The Evolution of Ball Games

A scan of the TVs around a sports bar last summer showed all the following games: baseball, football, tennis, soccer, basketball, and golf. Most of the time, on all the screens, the focus was on the ball. Was it in or out, high or low, over the line? Was it fairly caught, kicked, hit, thrown, or bounced? On such decisions rested winning, glory, the cheers of fans, lots of money.

The appeal of such sports of course comes not just from the ball itself but also from the intensity of the contest to control it and score with it. Still, it’s striking that the simple ball is the central device for those grunting, shouting conflicts that fall just short of actual battle. There are competitive sports without balls, including racing, fencing, and wrestling. But for centuries now, if you want to get together with your pals and show those other guys a thing or two and have some fun in the process with no real harm done, you get a ball.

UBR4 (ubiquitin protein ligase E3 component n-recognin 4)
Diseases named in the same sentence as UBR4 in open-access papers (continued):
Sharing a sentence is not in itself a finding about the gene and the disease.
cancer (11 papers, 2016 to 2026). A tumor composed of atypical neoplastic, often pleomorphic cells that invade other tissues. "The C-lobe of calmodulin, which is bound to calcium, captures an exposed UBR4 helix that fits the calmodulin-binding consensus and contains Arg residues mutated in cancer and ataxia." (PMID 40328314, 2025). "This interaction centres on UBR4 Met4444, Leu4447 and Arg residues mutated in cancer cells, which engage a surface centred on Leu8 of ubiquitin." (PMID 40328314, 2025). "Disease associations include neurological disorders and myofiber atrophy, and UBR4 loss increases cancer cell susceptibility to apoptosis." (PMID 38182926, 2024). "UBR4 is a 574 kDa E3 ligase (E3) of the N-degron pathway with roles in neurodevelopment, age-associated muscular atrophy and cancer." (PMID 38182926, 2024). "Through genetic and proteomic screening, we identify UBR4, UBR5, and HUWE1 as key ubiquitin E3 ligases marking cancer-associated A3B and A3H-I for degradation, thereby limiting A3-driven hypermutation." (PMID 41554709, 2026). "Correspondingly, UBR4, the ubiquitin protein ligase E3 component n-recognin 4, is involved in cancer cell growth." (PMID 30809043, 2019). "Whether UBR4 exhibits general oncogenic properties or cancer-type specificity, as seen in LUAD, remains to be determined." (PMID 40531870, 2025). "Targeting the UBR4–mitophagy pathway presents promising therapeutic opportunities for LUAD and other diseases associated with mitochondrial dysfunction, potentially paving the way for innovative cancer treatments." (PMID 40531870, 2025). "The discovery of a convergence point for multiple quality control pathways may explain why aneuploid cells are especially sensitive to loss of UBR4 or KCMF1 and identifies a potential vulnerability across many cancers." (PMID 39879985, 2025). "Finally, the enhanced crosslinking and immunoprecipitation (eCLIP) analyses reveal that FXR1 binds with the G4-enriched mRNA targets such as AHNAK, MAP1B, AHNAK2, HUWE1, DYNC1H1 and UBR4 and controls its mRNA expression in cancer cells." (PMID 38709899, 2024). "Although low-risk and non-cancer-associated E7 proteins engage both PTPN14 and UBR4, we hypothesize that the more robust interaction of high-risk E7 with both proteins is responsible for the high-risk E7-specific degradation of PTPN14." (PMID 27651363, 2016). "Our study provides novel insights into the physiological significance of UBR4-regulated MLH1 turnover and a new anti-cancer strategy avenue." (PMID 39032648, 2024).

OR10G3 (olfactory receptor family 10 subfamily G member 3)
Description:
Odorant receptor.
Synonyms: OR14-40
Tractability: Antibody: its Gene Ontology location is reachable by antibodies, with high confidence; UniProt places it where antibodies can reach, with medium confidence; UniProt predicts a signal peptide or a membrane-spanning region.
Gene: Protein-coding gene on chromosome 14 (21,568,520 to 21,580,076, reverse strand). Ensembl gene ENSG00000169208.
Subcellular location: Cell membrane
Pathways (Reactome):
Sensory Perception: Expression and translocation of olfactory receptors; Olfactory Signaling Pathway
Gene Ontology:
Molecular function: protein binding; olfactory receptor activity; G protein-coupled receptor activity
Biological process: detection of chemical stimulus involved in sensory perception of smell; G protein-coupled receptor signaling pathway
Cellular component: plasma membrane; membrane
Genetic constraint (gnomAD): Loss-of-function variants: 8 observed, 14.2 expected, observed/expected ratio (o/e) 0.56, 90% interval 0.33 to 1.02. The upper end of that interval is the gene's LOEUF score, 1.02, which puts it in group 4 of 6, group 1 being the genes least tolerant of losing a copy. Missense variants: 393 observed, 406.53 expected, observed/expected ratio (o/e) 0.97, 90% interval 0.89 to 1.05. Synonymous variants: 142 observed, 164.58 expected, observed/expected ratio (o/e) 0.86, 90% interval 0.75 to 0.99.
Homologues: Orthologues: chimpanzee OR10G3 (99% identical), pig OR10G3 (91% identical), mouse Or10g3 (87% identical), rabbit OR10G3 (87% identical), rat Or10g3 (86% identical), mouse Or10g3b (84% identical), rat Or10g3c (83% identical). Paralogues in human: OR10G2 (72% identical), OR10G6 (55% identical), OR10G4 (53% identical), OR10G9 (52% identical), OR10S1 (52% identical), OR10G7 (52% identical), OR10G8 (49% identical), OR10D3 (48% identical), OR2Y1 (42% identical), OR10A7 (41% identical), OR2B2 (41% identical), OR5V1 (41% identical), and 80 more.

Balls have advantages. They are unbiased but tricky. They don’t bleed, scream or break, but they can bounce oddly and spin past their target at the worst times. A ball is nothing by itself and everything to those who use it skillfully. The ball offers the pitcher, passer, kicker or other player both opportunity and luck. It demands discipline: a foul ball or a “dead” ball—out of bounds or out of play—offers nothing.

Competitive games with balls draw on a long history of acting out social fears and conflicts through rituals. In his book Ball, Bat, and Bishop: The Origin of Ball Games (1947, 2001), Robert Henderson asserts that “all modern games played with bat and ball descend from one common source; an ancient fertility rite observed by Priest-Kings in the Egypt of the Pyramids” (4). For the early Egyptians as for many societies, the return of the growing season after the darkness of winter was a life-and-death matter. In Egypt, the ritual reenactments of Spring centered on Osiris, the god of agriculture, killed by his evil brother Set, who dismembers Osiris’ body and scatters the twenty-four pieces across Egypt. Osiris returns to life in the form of the fertility of the Nile Valley each year.